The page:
The United States reported its first case of monkeypox infection in nearly 20 years in mid 2021. In April, 2022 a CDC report described a man traveling from Nigeria to Texas brought this exotic zoonotic viral disease into the United States. He’d previously changed planes at Atlanta International Airport.

There have been other undocumented instances of this type in recent history. Fourty-seven Americans tourists were diagnosed with monkeypox in 2003 after visiting Chicago and purchasing pet prairie dogs. African rodents infected the animals in The Gambia. The disease’s traces, however, can be traced back at least 45 years, to 1958, when the first cases of monkeypox were discovered in African monkeys kept for research.

A rash resembling that of smallpox covered the animals’ bodies, giving the illness its name. Orthopoxvirus, a genus of viruses, is the culprit. A bulletin published by the World Health Organization in 1980 reports that the first cases of monkeypox in humans have been recorded as early as the 1970s.

Here’s what you need to know about this disease.


How Does Infection Occur?

As with other viral diseases, monkeypox can also be infected by droplets, contact with body fluids, as well as through mucous membranes (mainly mouth, nose and eyes).

Human-to-human infections are uncommon. Most often, infection occurs as a result of contact with a sick animal (by biting or contact with blood and other liquids). Despite its name, monkeypox is most commonly contracted through being bitten… by squirrels.


What are the symptoms of monkeypox and how do you recognize the associated rash?

Initially, the symptoms resemble the flu: feelings of exhaustion, muscle pain, headaches, fever, chills, enlarged lymph nodes, and coughing fits. The disease has a incubation period of 6 to 13 days. Following this time, a distinct rash appears on the skin and in the mouth, which can progress to painful wounds and ulcers after 2-4 weeks.

What does a rash with monkey smallpox look like? These are initially spotted eruptions that develop into vesicles over time. Pustules appear when there is bacterial superinfection.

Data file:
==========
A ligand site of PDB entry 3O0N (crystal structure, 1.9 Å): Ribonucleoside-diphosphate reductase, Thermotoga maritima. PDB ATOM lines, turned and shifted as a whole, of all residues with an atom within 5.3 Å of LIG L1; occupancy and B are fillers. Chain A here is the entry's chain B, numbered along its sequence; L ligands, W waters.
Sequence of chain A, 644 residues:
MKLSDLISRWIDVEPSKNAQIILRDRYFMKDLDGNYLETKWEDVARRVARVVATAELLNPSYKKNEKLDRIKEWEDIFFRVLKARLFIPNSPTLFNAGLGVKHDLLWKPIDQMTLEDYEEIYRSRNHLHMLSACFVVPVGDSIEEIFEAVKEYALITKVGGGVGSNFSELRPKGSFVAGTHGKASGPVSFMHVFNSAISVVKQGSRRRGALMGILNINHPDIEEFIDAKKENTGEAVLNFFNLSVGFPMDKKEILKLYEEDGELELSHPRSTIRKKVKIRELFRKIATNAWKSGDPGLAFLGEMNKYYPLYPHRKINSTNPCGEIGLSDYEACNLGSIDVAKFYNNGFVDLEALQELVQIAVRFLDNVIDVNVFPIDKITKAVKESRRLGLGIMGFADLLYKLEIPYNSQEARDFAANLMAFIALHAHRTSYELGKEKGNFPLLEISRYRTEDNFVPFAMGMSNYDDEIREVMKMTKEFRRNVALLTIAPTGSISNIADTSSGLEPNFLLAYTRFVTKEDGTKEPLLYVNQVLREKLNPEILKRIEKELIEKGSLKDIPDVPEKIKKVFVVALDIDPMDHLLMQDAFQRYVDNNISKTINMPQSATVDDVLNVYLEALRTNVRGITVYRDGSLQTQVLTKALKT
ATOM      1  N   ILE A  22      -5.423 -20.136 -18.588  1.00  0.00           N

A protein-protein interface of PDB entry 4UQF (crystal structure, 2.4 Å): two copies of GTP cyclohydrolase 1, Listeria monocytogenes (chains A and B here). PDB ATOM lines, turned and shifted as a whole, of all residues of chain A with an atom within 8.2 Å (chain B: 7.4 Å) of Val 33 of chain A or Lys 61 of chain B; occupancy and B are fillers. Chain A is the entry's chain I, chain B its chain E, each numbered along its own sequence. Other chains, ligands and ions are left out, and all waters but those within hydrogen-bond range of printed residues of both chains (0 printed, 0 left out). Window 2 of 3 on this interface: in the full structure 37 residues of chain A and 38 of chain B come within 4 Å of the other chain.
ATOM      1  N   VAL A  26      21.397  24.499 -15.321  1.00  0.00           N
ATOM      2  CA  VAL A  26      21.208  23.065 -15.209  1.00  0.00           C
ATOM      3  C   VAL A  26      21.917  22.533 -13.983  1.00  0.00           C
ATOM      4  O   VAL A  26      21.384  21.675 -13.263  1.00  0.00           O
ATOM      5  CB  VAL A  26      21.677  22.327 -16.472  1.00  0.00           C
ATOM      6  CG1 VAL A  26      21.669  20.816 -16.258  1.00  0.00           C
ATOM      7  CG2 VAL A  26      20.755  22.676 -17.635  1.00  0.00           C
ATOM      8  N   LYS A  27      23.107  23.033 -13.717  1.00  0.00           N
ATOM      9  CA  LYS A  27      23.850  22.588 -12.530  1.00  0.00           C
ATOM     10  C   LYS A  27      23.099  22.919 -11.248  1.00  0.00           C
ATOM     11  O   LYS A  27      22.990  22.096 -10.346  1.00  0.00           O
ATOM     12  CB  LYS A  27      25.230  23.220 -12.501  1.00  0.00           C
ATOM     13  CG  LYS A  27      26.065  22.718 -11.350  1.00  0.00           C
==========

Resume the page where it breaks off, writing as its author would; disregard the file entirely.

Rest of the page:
The disease usually lasts between 2-4 weeks. Scabs appear on the body after the rash, and when they fall off, they leave scars.


Is Monkpox Treatable?

The primary treatment for monkey smallpox is symptomatic. It consists of administering pain relievers as well as antipruritic ointments to the skin (reduce the risk of scratching wounds).

Patients who are severely afflicted by the disease are admitted to a hospital. In their case, antiviral medications may be required.


Can monkeypox Be Prevented?

Of course. As with other viral diseases, it is enough not to come into contact with sick people. However, it is not always known who is infected. That is why vaccines are coming to the rescue.

Although there is no vaccine developed yet against monkeypox, those against smallpox are successfully used. According to estimates, it gives 85% protection. People who have been vaccinated for smallpox in childhood also have a lower risk of infection.

Work on the creation of a vaccine against monkey smallpox is still ongoing.

A form of protection against smallpox is also protective masks currently used in the world. Their use reduces the risk of infection.


Is There Anything to Fear?

The first reports of new cases of monkeypox in the media were concerning. A new epidemic was even predicted. To date, the disease has been diagnosed in over 70 countries worldwide. Spain had the highest number of patients (over 3000 cases), with the United States coming in second (almost 2900 cases, including more than 800 in New York).

Meanwhile, experts say we shouldn’t be concerned. The mortality rate for this disease is 10% (compared to 30% for smallpox). Furthermore, the most recent cases are of the West African variety, with a mortality rate of less than 1%.

This means we must be cautious, but it is not necessarily cause for concern. The risk of contracting monkeypox, let alone dying, is extremely low.